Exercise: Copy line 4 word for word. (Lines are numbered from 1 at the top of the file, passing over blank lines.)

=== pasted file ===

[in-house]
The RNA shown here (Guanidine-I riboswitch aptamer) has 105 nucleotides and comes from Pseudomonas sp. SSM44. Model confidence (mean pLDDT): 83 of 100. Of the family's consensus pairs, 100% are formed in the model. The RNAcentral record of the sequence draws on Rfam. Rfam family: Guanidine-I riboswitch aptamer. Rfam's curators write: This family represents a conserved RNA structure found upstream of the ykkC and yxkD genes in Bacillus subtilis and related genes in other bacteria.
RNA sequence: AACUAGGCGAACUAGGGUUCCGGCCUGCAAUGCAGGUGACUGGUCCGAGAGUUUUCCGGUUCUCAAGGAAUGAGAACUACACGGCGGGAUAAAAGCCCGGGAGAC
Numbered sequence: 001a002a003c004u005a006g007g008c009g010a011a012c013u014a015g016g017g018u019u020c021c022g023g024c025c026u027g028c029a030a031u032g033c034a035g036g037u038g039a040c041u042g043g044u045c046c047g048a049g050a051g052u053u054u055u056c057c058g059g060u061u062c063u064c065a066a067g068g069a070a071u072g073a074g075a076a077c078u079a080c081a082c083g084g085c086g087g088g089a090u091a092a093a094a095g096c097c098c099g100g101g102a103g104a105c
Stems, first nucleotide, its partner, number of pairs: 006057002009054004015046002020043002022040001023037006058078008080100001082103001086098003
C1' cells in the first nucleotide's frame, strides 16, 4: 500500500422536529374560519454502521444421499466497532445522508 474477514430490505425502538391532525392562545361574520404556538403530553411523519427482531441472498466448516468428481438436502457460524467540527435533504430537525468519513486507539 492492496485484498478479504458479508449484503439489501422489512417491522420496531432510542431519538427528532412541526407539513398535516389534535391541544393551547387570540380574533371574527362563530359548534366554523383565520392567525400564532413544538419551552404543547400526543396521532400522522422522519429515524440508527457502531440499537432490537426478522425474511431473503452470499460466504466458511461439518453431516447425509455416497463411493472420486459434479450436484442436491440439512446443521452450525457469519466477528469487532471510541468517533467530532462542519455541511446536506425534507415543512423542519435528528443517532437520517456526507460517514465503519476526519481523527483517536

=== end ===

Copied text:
Numbered sequence: 001a002a003c004u005a006g007g008c009g010a011a012c013u014a015g016g017g018u019u020c021c022g023g024c025c026u027g028c029a030a031u032g033c034a035g036g037u038g039a040c041u042g043g044u045c046c047g048a049g050a051g052u053u054u055u056c057c058g059g060u061u062c063u064c065a066a067g068g069a070a071u072g073a074g075a076a077c078u079a080c081a082c083g084g085c086g087g088g089a090u091a092a093a094a095g096c097c098c099g100g101g102a103g104a105c